I have been dabbling in PLO.
That sounds very edgy like on the borderline of taboo, sort of like in your 20s when you dabbled in cocaine on the weekends or when your best buddy tells you that he and his wife have been dabbling in the local swinger's scene. By those examples, dabbling means putting your nose or penis in places you don't usually. Perhaps dabbling is a poor choice of words.
I have been feeding my inner action junkie with PLO cash games.
That little monster has an insatiable appetite. The money doesn't matter to me. Neither does the stakes. I crave the inundation of the gambler's high that overcomes my senses when I shove all in with a monster draw, especially when I get called in a three-way pot and I find myself way, way, way behind. Then there's the invigorating jolt of anticipation as the the river card appears and then you magically spike your draw on the river.
You can never come that as close to an orgasm without jizzing all over yourself. Well, maybe at the Rhino.
It's like the millisecond before Kirk Gibson tagged a back-door slider on a 3-2 count against Dennis Eckersley in Game 1 of the 1988 World Series.
Or like that second before Larry Johnson hit that infamous four-point play in Game 3 of the 1999 NBA Eastern Conference Finals.
As Kirk Gibson said, "That's the great thing about the game. People think they got ya and it's so nice to get them and snatch it away at the end."
I've gone on week-long benders seeking out the highs that I can get from sitting at a PLO table. I always get a slight buzz when I utter the words... PLO. I like saying it out loud.
"Pee. El. Ohhhhh."
The letters roll off my tongue and my mouth automatically salivates. I beseech any action. NL Hold'em doesn't do it for me anymore. I don't get off like I used to. I require something stronger. It's like giving an alkie a sip of Lite beer when he has Johnny Walker raging through his bloodstream. My senses need a little more excitement than two cards. I have played so many hands of poker that I built up a tolerance and I really need a game with juiced action to get any semblance of a rush.
PLO has four cards. Double the dosage. Double the rush.
When I sit down at a PLO table, the inner gambling demons are washed away and I sink down into a grandiose feeling of warmth. Relaxtion. Pleasure. Satisfaction.
I won a glorious hand one afternoon. It was a four-way pot. The flop was Kd-10h-8s. I held Ad-Kh-7h-5d and fired out at that scary flop. I got two callers. The turn was the 6d. I redrew to an open-ended straight draw and a nut flush draw. I bet the pot. One player called. Another potted. I took all the time in the time bank as I let the rush build up before I re-potted all in. Both players called. I took a deep breath before the Qd fell on the river. For a couple of seconds I floated a few inches off the ground.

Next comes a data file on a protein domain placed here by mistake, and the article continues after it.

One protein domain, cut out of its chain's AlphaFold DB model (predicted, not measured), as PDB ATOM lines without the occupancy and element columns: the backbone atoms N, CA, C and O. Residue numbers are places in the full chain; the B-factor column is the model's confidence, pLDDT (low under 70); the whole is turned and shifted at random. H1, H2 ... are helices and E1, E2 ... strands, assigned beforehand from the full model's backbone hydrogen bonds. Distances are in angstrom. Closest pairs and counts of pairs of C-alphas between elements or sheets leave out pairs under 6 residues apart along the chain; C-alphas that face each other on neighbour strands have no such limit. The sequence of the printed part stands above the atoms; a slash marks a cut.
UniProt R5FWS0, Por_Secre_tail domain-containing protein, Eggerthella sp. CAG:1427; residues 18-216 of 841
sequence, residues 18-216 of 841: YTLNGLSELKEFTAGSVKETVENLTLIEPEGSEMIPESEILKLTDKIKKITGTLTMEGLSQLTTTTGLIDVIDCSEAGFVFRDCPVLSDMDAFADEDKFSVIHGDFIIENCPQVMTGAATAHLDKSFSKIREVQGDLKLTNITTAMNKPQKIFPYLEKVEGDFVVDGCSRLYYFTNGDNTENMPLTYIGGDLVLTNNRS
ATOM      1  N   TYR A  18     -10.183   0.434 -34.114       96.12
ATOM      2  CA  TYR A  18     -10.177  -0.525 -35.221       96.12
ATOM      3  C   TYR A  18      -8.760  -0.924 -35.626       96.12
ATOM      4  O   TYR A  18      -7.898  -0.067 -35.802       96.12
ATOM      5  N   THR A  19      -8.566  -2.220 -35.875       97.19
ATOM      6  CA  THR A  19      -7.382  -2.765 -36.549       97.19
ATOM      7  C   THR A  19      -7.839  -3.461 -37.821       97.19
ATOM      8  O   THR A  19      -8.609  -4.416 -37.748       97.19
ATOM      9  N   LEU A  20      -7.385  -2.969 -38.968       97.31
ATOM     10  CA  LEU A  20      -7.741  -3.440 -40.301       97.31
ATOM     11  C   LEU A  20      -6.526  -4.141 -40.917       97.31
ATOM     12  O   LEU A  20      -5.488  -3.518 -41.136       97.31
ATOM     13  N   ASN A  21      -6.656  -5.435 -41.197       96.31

And the thing is, I also take a fair share of brutal beats in PLO and there's nothing I can do about it. You get just as much as a rush when you're ahead in a hand and succumb to the river suckout.
I held Qh-Jd-Jc-9c and flopped top set. I got it all in against a guy with bottom set. He rivered a one outer. But I got a euphoric buzz the moment before the river card was exposed. What you usually recall are the vexatious feelings of the suckout and forget about the burst of adrenaline that rocketed through your body as soon as you got all your money in ahead.
The most intoxicating hand that I had all week was Qh-Qd-7c-7s. It was three-handed. I raised pre-flop. The flop was 10s-6h-2s. Both players checked-called my pot-sized bet. The Qc fell on the turn. I felt much better with top set against whatever draws or two pairs out there. Both players check-called my pot-sized bet. The river was he Qs. Both players checked, I bet half of the pot. One player called and the other check-raised all in. I just called instead of raising. I was hoping to get the other player to call as well. He did just that. My runner-runner quads held up against a flush and a full house.
Here's the thing... there's a downside to the opiated feelings of PLO. Excess of anything is bad for you and moderation is the key to a fulfilling life. But discovering the perfect dosage is the most difficult part for people with addictive personalities. Too little and you don't get off. Too much? And you end up a whacked out cotton shooter jonesin' every hour of the day.
All I need is a little taste as I do backflips on the fine line between a hobby and an addiction.
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